That means that you still have control over what your camera does, but that your lens automatically focuses on stuff - you don't have to worry about manually focusing and setting the camera settings...

    Does that make a little more sense?

    Sime

  4. #4
    trvl_girl is offline I'm new here!
    Join Date
    Dec 2009
    Posts
    21

    Default

    Wouldn't shooting in P mode be kind of cheating? I want to learn to shoot in manual and am having a tough time, making my head understand aperture, shutter speed and ISO all at the same time.

    Maybe I should try the AV mode, because the toughest thing I have issues with is the shutter speed.

    But, if I do that, will that hamper my learning of how to shoot fully in manual?

    I'm new with a ton of questions and if you don't mind me asking....

    Thanks tons: Kim

  5. #5
    autofocus's Avatar
    autofocus is online now I'm old here...
    Join Date
    Apr 2009
    Location
    Connecticut
    Posts
    5,904

    Default

    Quote Originally Posted by trvl_girl View Post
    Wouldn't shooting in P mode be kind of cheating? I want to learn to shoot in manual and am having a tough time, making my head understand aperture, shutter speed and ISO all at the same time.

    Maybe I should try the AV mode, because the toughest thing I have issues with is the shutter speed.

    But, if I do that, will that hamper my learning of how to shoot fully in manual?

    I'm new with a ton of questions and if you don't mind me asking....

    Thanks tons: Kim
    Kim, let's start slowly...learn some of the basics first. Before you jump into manual mode learn the camera...get comfortable with it. "P" or program mode gives you some control over the camera's fully auto mode (green box mode) In P mode, you can make changes to your ISO, your exposure values (EV) your exposure modes, and how and where the camera focuses, etc. Next, play with aperture mode, and remember, as you make changes to the aperture setting the camera will automatically be making adjustments to your shutter speed. Try shutter priority mode..once again, changes to the shutter speed will also make the camera make changes to your aperture. You might say all of these modes are semi-automatic...you change one thing and the camera changes the rest. Once you learn how, and when to deal with these modes, then it might be time to go full manual...Lastly READ YOUR MANUAL, and then read it again so that you'll get a better understanding of all the features on your camera.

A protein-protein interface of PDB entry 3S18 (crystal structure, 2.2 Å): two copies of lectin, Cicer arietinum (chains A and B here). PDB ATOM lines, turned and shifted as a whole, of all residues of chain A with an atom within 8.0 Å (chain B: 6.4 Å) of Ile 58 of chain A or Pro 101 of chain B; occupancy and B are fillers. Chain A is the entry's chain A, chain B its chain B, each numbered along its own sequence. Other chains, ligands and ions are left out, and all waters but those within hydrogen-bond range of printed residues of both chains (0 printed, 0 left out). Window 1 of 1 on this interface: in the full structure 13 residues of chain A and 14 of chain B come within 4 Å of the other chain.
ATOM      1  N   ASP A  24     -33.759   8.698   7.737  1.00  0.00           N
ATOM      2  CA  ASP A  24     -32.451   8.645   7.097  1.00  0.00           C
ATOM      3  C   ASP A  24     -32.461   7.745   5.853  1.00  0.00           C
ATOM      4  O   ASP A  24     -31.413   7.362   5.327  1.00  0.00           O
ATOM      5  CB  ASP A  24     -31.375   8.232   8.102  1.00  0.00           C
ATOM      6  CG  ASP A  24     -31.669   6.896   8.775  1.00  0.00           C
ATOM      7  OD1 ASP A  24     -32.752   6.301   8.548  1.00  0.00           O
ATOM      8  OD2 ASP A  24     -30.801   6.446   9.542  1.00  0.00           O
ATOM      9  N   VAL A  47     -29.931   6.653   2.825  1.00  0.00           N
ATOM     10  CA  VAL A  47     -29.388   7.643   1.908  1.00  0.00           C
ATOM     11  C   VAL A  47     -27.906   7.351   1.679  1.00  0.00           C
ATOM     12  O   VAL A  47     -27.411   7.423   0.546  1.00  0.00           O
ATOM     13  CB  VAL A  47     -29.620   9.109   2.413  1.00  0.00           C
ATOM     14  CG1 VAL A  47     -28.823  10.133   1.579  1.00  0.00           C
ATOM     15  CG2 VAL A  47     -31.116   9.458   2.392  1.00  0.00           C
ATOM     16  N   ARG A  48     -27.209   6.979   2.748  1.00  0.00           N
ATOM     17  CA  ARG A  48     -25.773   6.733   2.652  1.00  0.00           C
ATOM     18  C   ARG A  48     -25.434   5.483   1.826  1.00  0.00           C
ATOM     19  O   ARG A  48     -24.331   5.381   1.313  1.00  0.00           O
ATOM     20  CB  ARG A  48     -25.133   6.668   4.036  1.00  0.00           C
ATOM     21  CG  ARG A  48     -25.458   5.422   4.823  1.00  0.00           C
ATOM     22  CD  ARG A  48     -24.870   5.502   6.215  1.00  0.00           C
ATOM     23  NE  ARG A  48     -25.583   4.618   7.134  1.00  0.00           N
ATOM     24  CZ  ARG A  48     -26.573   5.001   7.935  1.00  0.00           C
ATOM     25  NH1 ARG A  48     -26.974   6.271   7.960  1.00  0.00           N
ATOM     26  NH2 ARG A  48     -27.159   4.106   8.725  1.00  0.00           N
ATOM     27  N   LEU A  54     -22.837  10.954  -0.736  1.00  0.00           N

Vinnie
    Vince "...the law of unintended consequences, sometimes, you get a truly memorable photograph"
    Gear: Canon G2, Canon 20D, Nikon D300...bunch of lenses
    My Flickr
    www.montalbanophotography.com

  6. #6
    trvl_girl is offline I'm new here!
    Join Date
    Dec 2009
    Posts
    21

    Default

    Okay, I get your point. I really want to try to learn in Manual, as I think doing a program mode will be a handicap to me. (I'm anal and want to learn from scratch, not have the camera do the work for me)

    BUT, I think I will try the AV mode for the week, as it sets the shutter speed for me and that's what I am having issues with.

    If anyone wants to be my tutor, pipe up. I'm ready to learn, grasp things rather easily and can be pretty funny at times too!

    My main reason for wanting to learn is so I can capture amazing moments in life with my children and capture their story forever.

    Thanks for all your help so far. I appreciate it

  7. #7
    Sterling is offline dPS +1000 Club
    Join Date
    Sep 2009
    Posts
    1,054

    Default